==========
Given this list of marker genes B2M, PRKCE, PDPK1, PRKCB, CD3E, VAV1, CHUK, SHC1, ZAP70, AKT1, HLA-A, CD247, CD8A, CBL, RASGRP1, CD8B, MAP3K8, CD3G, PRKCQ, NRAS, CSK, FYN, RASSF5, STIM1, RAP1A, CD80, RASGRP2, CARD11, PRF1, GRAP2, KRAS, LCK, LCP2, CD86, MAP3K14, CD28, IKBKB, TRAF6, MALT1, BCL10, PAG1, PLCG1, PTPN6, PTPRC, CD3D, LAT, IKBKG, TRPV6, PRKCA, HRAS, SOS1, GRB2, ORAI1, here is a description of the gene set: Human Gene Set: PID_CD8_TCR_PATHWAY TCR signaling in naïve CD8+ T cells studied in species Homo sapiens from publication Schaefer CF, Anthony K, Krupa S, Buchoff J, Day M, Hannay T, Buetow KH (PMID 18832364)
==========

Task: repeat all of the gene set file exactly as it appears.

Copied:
Given this list of marker genes B2M, PRKCE, PDPK1, PRKCB, CD3E, VAV1, CHUK, SHC1, ZAP70, AKT1, HLA-A, CD247, CD8A, CBL, RASGRP1, CD8B, MAP3K8, CD3G, PRKCQ, NRAS, CSK, FYN, RASSF5, STIM1, RAP1A, CD80, RASGRP2, CARD11, PRF1, GRAP2, KRAS, LCK, LCP2, CD86, MAP3K14, CD28, IKBKB, TRAF6, MALT1, BCL10, PAG1, PLCG1, PTPN6, PTPRC, CD3D, LAT, IKBKG, TRPV6, PRKCA, HRAS, SOS1, GRB2, ORAI1, here is a description of the gene set: Human Gene Set: PID_CD8_TCR_PATHWAY TCR signaling in naïve CD8+ T cells studied in species Homo sapiens from publication Schaefer CF, Anthony K, Krupa S, Buchoff J, Day M, Hannay T, Buetow KH (PMID 18832364)